Resources from the Kaiser Family Foundation offer the latest information on options and requirements for contraceptive coverage. Filling the need for trusted information on national health issues, the Kaiser Family Foundation is a nonprofit organization based in Menlo Park, California. Public programs and private health insurance now pay for the vast majority of contraceptive services and supplies for women. However, complex and shifting regulations shaped by state and federal policy, legal challenges to the Affordable Care Act’s contraceptive coverage provision, and other factors affect the scope of coverage.
- Private Insurance Coverage of Contraception. This policy brief explains state and federal rules for private insurance coverage of contraceptives and identifies key issues going forward, including oversight of the ACA’s contraceptive coverage requirement, religious objections, the impact of state policies, and remaining gaps in coverage.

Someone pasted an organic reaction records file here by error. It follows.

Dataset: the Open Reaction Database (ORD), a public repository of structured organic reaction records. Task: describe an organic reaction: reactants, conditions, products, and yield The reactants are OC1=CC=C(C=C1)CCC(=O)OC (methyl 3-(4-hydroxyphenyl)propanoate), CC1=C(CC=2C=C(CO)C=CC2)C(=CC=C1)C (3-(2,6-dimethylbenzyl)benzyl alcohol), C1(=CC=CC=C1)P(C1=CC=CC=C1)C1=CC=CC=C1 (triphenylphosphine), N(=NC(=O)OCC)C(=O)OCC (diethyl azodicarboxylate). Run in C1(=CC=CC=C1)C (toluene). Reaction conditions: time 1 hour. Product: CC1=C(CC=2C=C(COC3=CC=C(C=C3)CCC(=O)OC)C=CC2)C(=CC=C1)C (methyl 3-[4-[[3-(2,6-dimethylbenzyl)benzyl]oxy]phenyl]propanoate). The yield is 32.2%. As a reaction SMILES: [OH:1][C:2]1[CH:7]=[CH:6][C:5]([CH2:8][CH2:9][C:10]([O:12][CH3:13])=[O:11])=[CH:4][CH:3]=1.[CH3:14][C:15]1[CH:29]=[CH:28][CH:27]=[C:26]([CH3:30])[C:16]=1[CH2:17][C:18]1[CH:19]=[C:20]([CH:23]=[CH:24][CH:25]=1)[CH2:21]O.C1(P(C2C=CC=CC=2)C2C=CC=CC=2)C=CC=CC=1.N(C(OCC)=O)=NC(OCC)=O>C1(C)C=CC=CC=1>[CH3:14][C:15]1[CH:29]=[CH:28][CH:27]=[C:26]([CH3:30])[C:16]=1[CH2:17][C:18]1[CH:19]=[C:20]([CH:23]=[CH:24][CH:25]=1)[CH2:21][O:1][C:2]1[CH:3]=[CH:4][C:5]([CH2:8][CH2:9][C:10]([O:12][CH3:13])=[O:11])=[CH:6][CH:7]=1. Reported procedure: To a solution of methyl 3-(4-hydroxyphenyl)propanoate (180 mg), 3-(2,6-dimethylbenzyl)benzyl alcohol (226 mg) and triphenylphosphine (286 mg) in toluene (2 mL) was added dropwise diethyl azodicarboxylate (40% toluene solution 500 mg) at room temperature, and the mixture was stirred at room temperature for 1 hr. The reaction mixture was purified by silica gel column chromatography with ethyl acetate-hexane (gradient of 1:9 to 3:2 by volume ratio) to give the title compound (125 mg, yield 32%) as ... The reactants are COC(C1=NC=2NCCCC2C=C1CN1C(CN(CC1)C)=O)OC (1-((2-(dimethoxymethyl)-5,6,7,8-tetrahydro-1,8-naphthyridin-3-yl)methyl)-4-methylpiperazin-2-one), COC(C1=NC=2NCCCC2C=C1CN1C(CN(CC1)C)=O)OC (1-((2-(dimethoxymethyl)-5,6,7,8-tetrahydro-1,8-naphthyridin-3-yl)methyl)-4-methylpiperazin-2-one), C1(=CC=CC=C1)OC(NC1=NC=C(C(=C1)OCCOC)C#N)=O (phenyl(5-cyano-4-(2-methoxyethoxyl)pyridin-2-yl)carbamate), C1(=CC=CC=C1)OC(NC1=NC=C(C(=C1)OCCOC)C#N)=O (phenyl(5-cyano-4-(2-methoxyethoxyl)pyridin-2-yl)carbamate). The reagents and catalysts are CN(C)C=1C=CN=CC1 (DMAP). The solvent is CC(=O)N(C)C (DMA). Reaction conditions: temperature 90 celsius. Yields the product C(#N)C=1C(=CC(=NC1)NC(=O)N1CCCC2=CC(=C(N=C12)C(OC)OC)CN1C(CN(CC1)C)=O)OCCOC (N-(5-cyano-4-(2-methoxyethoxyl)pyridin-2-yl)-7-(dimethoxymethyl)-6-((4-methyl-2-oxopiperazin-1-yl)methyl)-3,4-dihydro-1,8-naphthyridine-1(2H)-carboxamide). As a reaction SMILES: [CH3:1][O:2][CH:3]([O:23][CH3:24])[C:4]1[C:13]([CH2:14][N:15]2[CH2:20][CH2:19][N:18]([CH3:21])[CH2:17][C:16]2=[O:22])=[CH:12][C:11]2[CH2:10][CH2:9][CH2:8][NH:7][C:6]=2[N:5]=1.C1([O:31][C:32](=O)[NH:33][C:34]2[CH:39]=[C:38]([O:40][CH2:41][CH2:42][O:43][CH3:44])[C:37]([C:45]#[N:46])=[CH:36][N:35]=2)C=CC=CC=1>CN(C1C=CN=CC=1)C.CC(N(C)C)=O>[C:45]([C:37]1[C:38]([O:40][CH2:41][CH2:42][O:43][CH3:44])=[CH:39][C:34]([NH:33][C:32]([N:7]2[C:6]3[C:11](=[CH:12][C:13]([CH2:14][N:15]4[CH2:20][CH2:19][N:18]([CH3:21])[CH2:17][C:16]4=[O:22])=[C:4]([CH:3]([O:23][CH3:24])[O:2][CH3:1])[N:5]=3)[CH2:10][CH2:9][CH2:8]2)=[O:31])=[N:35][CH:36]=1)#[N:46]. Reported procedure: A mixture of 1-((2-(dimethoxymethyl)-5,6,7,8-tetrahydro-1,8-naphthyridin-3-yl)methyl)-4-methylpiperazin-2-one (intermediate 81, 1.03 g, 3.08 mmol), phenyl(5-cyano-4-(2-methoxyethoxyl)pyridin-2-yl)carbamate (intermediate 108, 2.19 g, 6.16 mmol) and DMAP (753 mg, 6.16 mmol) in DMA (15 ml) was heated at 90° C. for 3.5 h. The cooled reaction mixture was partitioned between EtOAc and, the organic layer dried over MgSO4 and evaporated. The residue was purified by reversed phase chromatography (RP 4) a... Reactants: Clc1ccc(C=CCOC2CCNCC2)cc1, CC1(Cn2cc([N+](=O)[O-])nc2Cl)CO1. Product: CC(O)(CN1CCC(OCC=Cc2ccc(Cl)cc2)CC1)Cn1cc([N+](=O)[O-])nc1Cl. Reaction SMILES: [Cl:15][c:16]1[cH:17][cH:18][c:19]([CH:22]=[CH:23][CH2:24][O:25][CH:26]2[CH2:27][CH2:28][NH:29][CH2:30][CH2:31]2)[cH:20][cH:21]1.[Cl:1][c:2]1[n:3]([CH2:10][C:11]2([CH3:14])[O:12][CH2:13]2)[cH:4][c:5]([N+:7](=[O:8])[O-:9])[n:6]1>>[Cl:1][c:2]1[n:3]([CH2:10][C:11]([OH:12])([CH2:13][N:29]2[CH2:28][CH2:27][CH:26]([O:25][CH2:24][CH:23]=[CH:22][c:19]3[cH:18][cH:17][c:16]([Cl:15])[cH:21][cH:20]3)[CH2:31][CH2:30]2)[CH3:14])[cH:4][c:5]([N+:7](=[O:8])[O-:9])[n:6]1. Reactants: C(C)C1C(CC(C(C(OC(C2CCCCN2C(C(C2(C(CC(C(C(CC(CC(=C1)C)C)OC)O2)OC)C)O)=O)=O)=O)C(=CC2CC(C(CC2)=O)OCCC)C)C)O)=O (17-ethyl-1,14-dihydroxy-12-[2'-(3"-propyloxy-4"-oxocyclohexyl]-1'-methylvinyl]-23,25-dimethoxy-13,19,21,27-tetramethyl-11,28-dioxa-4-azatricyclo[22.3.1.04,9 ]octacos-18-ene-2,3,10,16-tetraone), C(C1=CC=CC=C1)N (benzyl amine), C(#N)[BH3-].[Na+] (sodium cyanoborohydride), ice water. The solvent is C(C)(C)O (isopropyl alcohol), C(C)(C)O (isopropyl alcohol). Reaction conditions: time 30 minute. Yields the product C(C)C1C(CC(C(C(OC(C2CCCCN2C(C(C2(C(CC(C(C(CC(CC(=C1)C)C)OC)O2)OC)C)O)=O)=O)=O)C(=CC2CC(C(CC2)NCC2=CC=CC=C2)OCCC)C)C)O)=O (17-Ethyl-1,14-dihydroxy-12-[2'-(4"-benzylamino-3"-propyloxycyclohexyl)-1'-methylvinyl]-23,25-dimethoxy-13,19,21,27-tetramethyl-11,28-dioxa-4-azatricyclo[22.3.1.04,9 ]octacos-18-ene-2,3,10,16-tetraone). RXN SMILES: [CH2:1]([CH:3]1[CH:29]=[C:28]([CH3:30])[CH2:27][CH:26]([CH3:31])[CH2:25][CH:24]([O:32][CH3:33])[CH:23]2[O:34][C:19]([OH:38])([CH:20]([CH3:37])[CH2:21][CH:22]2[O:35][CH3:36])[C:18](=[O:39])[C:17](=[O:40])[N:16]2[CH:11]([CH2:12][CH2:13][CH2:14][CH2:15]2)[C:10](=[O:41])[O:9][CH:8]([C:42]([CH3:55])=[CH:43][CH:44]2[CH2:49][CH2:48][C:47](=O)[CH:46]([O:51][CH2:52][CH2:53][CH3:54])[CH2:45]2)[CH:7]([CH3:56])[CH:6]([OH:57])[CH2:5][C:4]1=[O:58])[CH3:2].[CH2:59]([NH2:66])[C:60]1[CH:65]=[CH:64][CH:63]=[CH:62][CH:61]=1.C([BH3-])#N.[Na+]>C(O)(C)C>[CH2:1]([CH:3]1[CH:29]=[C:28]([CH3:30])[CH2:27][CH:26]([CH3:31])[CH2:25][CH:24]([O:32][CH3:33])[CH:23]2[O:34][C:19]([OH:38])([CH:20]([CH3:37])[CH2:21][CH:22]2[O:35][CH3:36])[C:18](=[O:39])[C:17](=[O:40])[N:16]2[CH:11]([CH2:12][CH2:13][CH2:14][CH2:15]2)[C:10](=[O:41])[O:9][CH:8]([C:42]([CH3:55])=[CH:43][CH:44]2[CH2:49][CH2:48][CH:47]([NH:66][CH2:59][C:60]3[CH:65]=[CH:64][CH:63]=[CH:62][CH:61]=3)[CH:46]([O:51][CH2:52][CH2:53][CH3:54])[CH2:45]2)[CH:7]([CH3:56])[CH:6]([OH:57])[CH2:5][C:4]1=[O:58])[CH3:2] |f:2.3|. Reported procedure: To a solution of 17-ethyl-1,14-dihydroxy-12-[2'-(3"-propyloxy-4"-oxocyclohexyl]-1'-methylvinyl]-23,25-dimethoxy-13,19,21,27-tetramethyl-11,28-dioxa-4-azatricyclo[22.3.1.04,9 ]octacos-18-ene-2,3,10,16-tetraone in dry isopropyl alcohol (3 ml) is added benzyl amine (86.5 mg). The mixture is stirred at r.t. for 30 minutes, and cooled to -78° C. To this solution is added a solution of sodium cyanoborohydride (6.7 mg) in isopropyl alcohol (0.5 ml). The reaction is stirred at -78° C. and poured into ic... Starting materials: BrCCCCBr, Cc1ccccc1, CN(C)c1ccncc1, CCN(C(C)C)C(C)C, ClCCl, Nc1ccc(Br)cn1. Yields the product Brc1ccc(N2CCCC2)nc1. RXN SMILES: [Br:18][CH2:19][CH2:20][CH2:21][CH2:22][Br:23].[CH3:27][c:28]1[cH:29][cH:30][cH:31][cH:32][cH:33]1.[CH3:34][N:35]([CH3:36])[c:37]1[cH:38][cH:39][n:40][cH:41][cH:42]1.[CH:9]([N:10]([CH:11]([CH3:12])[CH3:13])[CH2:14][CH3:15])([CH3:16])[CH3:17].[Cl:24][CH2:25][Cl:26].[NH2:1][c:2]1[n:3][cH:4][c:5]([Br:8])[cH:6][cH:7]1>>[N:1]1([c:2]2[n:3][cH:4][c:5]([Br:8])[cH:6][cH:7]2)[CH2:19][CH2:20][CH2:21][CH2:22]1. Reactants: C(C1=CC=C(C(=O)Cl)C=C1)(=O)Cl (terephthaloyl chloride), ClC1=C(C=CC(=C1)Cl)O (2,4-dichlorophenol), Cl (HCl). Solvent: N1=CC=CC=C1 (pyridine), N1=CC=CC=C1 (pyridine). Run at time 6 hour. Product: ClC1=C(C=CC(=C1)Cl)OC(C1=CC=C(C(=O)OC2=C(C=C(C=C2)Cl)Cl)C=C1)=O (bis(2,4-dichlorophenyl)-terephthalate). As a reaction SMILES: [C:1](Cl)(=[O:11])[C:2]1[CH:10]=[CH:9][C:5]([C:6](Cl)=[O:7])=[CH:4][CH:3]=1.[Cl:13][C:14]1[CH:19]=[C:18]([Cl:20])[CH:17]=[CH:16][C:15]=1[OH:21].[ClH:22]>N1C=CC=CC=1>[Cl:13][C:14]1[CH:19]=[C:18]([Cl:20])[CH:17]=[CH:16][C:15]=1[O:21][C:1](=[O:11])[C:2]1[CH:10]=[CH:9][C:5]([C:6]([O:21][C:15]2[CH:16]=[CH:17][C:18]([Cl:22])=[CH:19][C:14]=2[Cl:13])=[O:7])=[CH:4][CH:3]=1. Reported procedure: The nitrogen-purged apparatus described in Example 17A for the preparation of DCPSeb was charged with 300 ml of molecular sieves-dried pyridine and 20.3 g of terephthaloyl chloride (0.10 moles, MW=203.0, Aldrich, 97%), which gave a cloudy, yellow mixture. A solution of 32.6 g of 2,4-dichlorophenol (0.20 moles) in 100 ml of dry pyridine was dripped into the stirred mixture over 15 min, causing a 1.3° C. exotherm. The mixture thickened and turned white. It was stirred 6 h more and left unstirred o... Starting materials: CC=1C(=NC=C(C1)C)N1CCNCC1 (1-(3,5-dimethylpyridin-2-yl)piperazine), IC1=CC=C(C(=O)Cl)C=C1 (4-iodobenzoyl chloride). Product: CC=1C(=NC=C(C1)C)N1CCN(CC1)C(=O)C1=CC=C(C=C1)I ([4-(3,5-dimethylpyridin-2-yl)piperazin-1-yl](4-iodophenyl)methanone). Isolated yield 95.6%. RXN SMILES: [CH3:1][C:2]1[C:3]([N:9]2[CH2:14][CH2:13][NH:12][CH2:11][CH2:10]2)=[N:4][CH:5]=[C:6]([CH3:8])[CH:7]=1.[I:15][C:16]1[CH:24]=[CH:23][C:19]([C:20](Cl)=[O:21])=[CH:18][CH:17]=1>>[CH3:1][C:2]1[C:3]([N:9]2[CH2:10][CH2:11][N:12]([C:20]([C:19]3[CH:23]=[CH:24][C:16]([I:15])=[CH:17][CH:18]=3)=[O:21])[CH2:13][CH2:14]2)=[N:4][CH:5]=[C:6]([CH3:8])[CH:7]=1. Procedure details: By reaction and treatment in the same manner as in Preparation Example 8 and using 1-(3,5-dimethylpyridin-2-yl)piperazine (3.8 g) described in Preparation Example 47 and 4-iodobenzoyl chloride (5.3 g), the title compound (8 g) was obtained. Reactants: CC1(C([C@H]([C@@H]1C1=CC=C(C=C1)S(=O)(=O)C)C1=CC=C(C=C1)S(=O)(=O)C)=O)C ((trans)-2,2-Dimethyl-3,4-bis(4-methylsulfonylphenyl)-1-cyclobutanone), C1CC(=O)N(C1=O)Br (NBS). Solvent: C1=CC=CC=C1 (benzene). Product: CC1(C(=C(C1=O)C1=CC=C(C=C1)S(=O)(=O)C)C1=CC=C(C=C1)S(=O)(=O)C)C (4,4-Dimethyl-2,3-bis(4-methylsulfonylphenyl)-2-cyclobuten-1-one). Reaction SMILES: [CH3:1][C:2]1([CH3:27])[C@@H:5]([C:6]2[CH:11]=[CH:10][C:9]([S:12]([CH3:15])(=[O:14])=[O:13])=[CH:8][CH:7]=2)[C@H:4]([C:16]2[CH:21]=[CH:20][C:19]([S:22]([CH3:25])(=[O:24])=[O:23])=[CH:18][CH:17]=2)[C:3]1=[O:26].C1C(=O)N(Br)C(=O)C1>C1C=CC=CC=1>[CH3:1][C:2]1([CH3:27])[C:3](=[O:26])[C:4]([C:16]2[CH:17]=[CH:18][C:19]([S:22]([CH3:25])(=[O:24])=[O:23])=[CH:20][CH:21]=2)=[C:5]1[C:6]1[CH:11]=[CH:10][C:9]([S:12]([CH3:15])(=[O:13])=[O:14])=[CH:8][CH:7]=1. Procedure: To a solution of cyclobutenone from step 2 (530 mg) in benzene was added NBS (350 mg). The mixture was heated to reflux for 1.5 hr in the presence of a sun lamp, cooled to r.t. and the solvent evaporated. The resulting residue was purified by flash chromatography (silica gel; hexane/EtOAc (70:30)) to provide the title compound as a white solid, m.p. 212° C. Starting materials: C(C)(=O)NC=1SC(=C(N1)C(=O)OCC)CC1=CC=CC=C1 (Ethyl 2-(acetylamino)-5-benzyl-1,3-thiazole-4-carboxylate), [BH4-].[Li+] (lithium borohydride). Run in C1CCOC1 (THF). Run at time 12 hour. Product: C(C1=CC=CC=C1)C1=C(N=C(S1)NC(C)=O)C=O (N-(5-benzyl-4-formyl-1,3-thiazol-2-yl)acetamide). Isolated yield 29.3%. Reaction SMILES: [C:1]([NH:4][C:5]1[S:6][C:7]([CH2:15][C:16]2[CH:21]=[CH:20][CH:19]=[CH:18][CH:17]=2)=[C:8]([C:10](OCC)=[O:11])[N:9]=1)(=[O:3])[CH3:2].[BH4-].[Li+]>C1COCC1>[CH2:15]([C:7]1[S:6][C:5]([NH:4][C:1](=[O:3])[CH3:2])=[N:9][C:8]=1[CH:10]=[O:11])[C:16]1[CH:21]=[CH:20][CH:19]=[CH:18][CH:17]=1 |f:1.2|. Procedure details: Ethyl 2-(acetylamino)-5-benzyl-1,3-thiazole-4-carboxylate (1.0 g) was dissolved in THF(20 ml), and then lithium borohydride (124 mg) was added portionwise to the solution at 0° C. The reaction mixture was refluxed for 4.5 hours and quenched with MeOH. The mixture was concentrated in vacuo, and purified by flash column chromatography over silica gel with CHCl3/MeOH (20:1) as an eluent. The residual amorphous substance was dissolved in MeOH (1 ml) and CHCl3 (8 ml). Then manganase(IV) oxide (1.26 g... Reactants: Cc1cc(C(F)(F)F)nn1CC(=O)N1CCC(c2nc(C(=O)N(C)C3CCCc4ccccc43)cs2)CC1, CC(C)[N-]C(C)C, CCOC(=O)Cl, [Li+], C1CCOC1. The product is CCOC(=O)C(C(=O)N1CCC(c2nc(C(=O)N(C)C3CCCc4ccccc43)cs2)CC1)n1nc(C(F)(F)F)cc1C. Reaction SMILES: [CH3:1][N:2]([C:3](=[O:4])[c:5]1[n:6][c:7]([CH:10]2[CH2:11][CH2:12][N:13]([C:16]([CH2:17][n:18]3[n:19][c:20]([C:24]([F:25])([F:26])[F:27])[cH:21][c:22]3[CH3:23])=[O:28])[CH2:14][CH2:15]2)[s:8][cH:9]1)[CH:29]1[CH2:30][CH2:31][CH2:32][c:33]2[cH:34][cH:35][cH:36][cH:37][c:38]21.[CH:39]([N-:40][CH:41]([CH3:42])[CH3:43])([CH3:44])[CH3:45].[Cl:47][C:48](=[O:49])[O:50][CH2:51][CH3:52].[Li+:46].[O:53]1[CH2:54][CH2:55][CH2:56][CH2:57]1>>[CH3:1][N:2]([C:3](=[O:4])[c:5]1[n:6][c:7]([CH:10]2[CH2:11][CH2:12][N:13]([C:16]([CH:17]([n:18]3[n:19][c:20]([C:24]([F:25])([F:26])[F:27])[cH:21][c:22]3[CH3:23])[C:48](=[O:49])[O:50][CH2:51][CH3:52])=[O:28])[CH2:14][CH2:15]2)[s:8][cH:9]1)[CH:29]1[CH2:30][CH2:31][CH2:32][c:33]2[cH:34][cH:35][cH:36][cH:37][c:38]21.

- Private and Public Coverage of Contraceptive Services and Supplies in the United States. This fact sheet examines the role of private insurance and publicly-funded programs, including Medicaid, Medicare, TRICARE, the Indian Health Service, and Title X-funded clinics, in financing contraceptive services for women.
- Intrauterine Devices: Access for Women in the U.S. This fact sheet provides the most up-date-information on awareness, use, availability and insurance coverage of IUDs, one of the most effective and increasingly popular forms of reversible contraception.
- kff.org | kaiserhealthnews.org